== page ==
Growing Up with Domestic Violence
Growing Up with Domestic Violence
Individual research studies have attempted to estimate prevalence rates in greater detail in local communities or regions, based on requests for service. For example, Fantuzzo and Fusco (2007) examined prevalence rates of children's exposure to domestic violence by looking at police reports and data from domestic violence crimes in a large Northeast county in the United States. In total, the study examined 1,517 domestic violence events that occurred in 1 year. Findings indicated that children were present in almost half (43%) of the domestic violence incidents that involved police, with the majority of the children (58%) being younger than 6 years. A total of 999 children were present during a domestic violence event. The majority of children who were present during the incidents saw and heard the violence (60%); a minority only heard (18%) or only saw the violence (5%).
The Canadian Incidence Study of Reported Child Abuse and Neglect was the first national survey that attempted to document rates of children's exposure to IPV, in addition to other forms of child abuse and neglect (Trocmé et al., 2005). The survey found an estimated 49,994 child investigations by Child Welfare Services involved children exposed to domestic violence as either the primary or secondary form of abuse. Notably, this figure represents one in five child abuse investigations in Canada. Of those cases of exposure, one third were categorized as a single incident, 13% involved multiple incidents over a period of less than 6 months, and 39% involved multiple incidents over a period longer than 6 months. Just over half (52%) of the children were boys, and 60% were under the age of 7.
Some studies have focused on vulnerabilities of certain populations that may have higher rates of domestic violence due to a number of sociodemographic and cultural factors such as poverty, access to resources, colonization, and fear of reporting on family matters to authority figures. For example, Aboriginal/Native American children are exposed to domestic violence more often than other identified groups of children in North America, a finding consistent with higher reported levels of domestic violence. In Canada, over half (57%) of Aboriginal female victims of domestic violence, compared with 46% of non-Aboriginal female victims, reported that their children saw and/or heard the violence (Canadian Centre for Justice Statistics, 2001). The research on children exposed to IPV should be seen in a larger context of children's vulnerabilities associated with race and poverty that increase the risk of the state intervening through child protection or juvenile justice systems (Children's Defense Fund, 2007).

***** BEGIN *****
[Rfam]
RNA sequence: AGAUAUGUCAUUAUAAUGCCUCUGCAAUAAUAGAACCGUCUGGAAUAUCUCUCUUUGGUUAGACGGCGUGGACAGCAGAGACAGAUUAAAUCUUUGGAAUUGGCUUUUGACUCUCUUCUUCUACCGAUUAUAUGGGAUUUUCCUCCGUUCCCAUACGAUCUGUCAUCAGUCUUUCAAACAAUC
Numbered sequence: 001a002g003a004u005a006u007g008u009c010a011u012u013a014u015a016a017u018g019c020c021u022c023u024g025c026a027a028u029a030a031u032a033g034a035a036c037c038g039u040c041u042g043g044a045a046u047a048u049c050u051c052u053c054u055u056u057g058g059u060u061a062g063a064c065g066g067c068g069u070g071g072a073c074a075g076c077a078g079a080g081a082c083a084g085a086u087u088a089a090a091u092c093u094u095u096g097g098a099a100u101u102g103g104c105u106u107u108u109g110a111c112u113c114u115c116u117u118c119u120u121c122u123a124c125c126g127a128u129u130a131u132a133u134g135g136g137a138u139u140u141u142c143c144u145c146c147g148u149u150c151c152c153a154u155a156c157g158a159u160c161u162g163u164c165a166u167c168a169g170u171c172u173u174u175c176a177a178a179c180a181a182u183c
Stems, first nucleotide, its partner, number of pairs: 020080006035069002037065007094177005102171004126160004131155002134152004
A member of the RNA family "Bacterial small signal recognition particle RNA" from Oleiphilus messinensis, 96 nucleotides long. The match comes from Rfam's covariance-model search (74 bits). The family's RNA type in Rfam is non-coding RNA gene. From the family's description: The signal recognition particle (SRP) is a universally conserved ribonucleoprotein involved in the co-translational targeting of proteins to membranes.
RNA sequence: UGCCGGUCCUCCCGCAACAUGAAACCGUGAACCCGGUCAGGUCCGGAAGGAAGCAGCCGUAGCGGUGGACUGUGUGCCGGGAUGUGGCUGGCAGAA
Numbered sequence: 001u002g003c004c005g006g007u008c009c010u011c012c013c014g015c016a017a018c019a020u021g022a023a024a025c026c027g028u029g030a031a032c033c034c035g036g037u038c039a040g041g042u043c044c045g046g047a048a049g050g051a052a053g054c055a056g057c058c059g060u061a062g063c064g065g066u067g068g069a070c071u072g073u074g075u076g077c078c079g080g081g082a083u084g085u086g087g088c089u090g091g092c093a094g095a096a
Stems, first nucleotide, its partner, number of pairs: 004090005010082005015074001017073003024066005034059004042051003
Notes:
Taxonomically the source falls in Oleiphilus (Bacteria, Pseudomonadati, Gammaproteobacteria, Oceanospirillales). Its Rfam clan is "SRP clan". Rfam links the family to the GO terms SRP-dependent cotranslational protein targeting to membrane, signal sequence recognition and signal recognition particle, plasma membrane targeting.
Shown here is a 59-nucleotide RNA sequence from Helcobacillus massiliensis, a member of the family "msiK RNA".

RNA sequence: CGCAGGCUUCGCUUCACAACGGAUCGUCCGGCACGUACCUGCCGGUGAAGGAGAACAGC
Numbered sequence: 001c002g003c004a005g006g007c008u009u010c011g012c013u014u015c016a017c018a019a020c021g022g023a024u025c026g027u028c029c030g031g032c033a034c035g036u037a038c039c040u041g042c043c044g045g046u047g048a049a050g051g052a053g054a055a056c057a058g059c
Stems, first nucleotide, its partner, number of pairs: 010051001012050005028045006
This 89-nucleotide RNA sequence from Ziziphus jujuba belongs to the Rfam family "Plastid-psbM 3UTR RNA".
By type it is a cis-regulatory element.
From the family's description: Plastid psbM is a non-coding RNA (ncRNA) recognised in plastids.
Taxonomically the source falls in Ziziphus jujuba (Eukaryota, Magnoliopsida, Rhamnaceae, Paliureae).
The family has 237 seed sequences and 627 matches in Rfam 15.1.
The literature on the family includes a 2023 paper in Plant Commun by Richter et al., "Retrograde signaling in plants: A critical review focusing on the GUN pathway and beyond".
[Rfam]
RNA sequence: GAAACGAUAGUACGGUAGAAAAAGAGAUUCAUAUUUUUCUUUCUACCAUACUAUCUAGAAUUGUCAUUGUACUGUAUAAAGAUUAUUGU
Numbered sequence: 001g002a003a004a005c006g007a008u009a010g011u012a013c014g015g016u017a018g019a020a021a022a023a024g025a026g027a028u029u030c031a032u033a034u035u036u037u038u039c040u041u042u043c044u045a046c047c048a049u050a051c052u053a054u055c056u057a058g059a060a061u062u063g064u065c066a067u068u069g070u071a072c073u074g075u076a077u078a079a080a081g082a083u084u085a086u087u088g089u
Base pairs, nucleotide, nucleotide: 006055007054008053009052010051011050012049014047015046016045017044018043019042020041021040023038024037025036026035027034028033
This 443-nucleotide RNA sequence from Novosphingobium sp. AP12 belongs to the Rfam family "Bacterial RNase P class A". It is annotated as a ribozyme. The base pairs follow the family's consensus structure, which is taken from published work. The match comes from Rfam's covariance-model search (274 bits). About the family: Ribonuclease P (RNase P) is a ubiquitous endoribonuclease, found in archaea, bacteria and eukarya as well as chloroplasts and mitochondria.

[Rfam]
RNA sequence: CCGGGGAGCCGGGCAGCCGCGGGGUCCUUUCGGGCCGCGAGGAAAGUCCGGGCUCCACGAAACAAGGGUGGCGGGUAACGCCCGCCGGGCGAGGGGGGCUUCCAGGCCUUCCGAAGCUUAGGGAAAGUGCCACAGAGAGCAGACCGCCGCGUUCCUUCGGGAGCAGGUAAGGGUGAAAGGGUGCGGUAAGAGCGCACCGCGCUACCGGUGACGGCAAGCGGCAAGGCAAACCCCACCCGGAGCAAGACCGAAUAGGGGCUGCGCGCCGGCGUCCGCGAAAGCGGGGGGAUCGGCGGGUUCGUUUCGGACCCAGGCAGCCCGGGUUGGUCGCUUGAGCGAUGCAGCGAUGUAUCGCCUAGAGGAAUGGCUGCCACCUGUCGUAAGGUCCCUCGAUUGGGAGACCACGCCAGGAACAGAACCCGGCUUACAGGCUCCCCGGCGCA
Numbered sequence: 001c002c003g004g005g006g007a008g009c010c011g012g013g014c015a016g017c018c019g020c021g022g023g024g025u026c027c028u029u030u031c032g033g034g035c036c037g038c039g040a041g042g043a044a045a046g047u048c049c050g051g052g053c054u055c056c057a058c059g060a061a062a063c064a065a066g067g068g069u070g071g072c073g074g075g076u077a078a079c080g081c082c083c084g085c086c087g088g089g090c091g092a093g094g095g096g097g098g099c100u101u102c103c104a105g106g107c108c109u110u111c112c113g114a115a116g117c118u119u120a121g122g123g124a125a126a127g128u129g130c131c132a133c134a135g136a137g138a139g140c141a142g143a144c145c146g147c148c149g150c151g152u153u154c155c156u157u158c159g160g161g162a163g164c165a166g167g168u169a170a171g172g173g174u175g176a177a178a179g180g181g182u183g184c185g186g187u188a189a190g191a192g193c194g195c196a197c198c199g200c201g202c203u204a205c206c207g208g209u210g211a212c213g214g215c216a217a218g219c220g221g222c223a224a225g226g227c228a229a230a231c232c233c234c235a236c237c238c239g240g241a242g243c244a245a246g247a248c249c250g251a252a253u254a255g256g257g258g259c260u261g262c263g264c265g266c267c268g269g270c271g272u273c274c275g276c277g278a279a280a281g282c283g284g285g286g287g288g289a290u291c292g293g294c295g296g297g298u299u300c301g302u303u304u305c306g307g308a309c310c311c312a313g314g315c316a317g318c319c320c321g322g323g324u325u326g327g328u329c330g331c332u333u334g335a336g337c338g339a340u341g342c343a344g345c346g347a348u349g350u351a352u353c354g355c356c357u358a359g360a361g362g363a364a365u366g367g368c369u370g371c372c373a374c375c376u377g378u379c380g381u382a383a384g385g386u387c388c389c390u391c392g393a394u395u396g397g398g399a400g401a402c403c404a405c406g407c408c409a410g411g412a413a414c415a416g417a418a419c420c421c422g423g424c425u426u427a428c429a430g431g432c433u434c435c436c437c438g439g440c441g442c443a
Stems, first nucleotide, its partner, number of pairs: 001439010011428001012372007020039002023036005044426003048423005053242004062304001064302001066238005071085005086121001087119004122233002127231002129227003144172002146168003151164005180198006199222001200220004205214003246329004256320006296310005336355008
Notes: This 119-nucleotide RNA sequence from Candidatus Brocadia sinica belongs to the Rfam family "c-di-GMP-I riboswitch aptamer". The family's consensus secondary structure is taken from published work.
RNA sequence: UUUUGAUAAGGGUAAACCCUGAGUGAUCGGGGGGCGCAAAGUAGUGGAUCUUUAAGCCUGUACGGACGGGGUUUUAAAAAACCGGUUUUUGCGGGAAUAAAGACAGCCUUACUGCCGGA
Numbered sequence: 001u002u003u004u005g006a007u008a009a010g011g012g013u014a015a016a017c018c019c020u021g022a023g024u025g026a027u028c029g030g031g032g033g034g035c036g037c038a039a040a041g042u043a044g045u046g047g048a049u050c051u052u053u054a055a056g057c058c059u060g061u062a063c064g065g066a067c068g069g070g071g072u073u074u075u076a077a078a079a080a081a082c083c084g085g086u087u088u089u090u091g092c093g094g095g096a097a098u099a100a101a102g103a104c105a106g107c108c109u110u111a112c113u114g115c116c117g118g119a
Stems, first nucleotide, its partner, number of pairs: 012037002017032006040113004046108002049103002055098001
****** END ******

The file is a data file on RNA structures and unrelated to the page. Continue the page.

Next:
As mentioned previously, any statistic on prevalence dependent on parent report is likely an underestimation because parents are often unaware that their children are exposed in some manner to violence in the home (Osofsky, 2003; Wolfe, Crooks, Lee, McIntyre-Smith, Jaffe, 2003). Parents may be defensive or minimize the exposure to their children out of fear, or children may hide or make certain that they are not seen by their parents during the violent incident (Jaffe et al., 1990). Furthermore, children may not disclose to their parents or authorities that they saw or heard the violence, for fear of consequences, concern about further upsetting their parents, or sensing that domestic violence is a taboo subject to raise (McAlister-Groves, 2002).
1.4 Course and Prognosis
Exposure to domestic violence is not in itself a mental disorder, although it is linked to serious consequences to a child's mental, physical, emotional, and behavioral well-being. Two separate meta-analyses found that the overwhelming majority of research studies on the impact of exposure to IPV document significantly more emotional and behavioral difficulties than in nonexposed children (Kitzmann, Gaylord, Holt, & Kenny, 2003; Wolfe, Crooks, et al., 2003). T